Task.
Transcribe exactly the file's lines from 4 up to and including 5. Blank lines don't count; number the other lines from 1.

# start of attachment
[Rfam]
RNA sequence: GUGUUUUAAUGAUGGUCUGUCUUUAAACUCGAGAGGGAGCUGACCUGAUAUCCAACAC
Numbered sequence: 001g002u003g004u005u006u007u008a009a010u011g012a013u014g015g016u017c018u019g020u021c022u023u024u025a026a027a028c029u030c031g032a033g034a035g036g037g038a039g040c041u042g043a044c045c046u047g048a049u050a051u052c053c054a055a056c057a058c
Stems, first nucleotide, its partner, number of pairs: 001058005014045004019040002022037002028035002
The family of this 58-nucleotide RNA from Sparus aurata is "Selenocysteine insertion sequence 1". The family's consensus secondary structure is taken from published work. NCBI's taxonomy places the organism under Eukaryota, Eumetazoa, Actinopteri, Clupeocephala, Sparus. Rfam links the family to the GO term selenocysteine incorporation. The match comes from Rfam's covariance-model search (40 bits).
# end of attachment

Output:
Stems, first nucleotide, its partner, number of pairs: 001058005014045004019040002022037002028035002
The family of this 58-nucleotide RNA from Sparus aurata is "Selenocysteine insertion sequence 1". The family's consensus secondary structure is taken from published work. NCBI's taxonomy places the organism under Eukaryota, Eumetazoa, Actinopteri, Clupeocephala, Sparus. Rfam links the family to the GO term selenocysteine incorporation. The match comes from Rfam's covariance-model search (40 bits).